The marijuana plant and the hemp plant are genetic cousins that both contain chemical compounds called cannabinoids which produce certain effects within the human body. Cannabinoids can be extracted from either plant and turned into processed products. CBD is one type of cannabinoid and it can be found in both marijuana and hemp. THC is another cannabinoid and it contains psychoactive properties, yet hemp does not contain effective amounts of THC as specified by federal and state law. Through the 2014 and 2018 federal Farm Bills, the federal government has allowed states to regulate the growing of hemp. Though Mississippi does not currently allow hemp farming or processing, many states legalized hemp leading to legally-available CBD products.
Therefore, some producers outside of Mississippi are manufacturing CBD products from hemp and not from marijuana. These hemp-derived CBD products can be found in some stores throughout Mississippi. However, the legality of these products is unknown at this time. Though Mississippi adopted Harper Grace’s Law, that law does not allow the unregulated sale of CBD products around the state.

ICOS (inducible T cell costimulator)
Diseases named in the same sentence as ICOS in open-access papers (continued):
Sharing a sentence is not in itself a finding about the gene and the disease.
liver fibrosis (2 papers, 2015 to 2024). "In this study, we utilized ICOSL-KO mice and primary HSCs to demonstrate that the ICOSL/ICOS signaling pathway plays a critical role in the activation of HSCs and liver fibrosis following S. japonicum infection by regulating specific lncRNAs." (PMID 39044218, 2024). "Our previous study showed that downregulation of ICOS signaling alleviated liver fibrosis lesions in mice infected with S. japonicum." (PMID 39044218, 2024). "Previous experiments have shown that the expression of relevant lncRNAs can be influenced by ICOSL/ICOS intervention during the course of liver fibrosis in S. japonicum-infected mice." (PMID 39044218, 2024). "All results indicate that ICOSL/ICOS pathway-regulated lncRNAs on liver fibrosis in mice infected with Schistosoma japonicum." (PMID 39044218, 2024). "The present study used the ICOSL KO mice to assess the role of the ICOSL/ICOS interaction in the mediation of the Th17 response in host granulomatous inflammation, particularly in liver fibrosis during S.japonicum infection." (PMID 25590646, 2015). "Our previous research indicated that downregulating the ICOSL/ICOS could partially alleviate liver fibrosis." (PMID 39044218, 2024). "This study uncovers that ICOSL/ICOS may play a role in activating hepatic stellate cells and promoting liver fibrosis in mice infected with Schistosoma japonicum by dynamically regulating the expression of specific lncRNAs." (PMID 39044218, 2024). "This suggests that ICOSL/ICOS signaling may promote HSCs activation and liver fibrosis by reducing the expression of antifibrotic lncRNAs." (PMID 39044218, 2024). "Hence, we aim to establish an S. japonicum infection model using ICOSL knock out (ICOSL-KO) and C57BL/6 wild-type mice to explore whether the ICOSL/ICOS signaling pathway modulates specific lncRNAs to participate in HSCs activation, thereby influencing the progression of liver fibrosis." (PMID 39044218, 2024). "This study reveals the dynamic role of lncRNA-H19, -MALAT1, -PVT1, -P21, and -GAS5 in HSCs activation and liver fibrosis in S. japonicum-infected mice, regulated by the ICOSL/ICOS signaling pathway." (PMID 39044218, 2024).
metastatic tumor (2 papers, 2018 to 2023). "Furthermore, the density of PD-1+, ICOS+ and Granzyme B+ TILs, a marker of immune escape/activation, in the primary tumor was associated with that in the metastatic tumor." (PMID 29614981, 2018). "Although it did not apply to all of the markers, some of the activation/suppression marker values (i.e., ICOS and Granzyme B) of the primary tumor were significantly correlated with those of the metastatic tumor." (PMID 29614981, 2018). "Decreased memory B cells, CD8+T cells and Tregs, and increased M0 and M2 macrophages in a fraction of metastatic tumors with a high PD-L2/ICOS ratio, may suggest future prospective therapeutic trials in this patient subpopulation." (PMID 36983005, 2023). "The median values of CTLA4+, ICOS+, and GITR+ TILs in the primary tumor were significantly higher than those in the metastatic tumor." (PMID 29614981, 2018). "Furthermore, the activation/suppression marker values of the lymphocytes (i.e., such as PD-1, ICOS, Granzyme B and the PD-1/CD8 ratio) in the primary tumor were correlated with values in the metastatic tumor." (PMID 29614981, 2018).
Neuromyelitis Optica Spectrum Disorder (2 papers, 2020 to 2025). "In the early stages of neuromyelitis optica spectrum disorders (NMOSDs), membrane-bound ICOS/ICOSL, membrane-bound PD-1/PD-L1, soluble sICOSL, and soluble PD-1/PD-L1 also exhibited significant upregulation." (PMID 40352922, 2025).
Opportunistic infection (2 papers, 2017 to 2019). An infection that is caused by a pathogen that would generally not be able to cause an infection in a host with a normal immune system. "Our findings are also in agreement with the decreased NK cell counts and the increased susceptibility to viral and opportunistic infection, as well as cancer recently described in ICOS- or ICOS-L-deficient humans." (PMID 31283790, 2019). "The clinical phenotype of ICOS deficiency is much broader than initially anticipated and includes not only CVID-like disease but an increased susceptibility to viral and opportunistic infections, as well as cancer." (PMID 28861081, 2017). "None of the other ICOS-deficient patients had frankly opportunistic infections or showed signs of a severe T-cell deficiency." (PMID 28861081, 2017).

7. So why do we need a medical marijuana program?
A medical marijuana program will allow patients access to whole plant medicine instead of only CBD, which is just one of many helpful cannabinoids in the plant. The many different cannabinoid chemical compounds found within whole plant medical marijuana were created to work in concert with one another in order to interact with the endocannabinoid system in our bodies. Many patients, including those who suffer from seizure disorders, find their symptoms are treated most effectively when they are allowed to use the full plant to medicate instead of only the CBD component. In addition, the use of private businesses to grow and dispense the medical marijuana will avoid the problems of using a federally regulated medical center like the University of Mississippi.
8. Has the Mississippi Legislature ever considered legalizing medical marijuana?
Over the last several years, several legislators have introduced bills to make medical marijuana legal in Mississippi. Unfortunately, none of those bills have been given a hearing or even a vote at the State Capitol.